Are Green Air Fresheners Really Safer Than Other Freshener Products?
Some, including experts at the University of California, Berkeley School of Public Health, have advised not using air freshener products, since they emit potentially harmful volatile chemicals, such as pinene and limonene. But don't assume that "green" air fresheners are any safer.
Researchers from the University of Washington tested eight popular air fresheners, six of which claimed to be "green" or "organic" or to contain "essential oils." All the products, whether sold as sprays, gels, solids or discs, were found to release at least one chemical classified as toxic or hazardous—and some emitted as many as eight. Moreover, some "green" products emitted chemicals listed as probable carcinogens by the EPA for which there are no safe exposure levels.
Manufacturers are not required to disclose specific fragrance ingredients in household products (they may simply list "natural fragrance" or "organic perfume" on the label, for instance), so you usually have no way of knowing what's in your air freshener—"green" or otherwise.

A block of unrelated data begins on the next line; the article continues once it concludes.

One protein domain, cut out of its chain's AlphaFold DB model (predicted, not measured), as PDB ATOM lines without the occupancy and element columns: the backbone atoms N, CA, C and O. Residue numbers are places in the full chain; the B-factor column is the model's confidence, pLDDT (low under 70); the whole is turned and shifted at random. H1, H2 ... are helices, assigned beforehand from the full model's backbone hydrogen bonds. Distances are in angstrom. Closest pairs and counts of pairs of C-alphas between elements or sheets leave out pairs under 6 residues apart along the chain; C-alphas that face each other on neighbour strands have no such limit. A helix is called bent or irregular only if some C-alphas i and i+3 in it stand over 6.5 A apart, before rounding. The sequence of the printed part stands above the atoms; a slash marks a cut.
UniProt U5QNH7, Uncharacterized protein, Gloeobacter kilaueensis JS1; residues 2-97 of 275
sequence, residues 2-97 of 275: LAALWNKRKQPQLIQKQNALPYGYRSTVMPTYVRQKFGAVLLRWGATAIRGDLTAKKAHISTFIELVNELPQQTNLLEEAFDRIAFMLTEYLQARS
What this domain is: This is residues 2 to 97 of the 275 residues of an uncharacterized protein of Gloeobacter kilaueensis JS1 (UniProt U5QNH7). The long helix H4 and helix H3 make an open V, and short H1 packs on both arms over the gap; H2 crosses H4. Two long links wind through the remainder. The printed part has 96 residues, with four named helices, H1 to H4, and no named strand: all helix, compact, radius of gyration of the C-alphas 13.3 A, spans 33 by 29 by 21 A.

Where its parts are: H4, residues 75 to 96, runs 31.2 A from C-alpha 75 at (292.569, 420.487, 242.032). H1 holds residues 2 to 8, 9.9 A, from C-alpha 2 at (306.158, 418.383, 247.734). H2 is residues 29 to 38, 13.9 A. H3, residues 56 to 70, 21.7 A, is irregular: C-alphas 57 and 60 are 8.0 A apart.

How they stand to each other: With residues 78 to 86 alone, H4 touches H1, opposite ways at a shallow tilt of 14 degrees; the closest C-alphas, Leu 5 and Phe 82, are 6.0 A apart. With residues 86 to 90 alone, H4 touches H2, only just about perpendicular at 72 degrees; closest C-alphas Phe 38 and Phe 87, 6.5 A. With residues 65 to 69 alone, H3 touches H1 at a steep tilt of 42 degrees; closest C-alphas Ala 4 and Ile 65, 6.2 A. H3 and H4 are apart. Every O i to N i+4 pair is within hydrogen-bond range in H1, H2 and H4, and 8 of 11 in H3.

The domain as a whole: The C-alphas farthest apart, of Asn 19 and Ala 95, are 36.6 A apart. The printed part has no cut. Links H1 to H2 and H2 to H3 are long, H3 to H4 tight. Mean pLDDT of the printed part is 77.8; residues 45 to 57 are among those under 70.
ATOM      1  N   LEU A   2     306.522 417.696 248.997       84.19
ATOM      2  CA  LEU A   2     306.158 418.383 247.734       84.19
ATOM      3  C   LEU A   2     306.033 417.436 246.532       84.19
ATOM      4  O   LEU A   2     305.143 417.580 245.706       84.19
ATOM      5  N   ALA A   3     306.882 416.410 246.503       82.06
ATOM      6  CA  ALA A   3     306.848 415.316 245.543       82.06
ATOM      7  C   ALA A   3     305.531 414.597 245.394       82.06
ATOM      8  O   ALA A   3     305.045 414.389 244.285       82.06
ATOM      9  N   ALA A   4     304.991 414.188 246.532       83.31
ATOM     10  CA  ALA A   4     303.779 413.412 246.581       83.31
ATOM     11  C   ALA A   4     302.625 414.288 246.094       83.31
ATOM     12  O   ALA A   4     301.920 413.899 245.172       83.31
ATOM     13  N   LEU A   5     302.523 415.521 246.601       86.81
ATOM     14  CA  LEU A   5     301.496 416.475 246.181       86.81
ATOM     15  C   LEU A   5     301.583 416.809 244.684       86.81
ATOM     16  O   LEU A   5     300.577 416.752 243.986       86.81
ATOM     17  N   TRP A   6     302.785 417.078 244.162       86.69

The study, in Environmental Assessment Review in late 2010, did not look at the possible health risks of these products, but some previous studies have found that 20 percent of people report adverse reactions to them, such as headaches and difficulty breathing. And their long-term effects are unknown.
You don't need air fresheners anyway. They mask odors rather than eliminate them—and if you constantly feel the need to cover up odors, you may have a bigger problem in your home to deal with. For more natural air freshening, open windows and doors when possible, use venting systems in bathrooms and kitchens, and turn on fans or air conditioners with the vent open.
Source: Originally published in The University of California, Berkeley Wellness Letter (April 2011)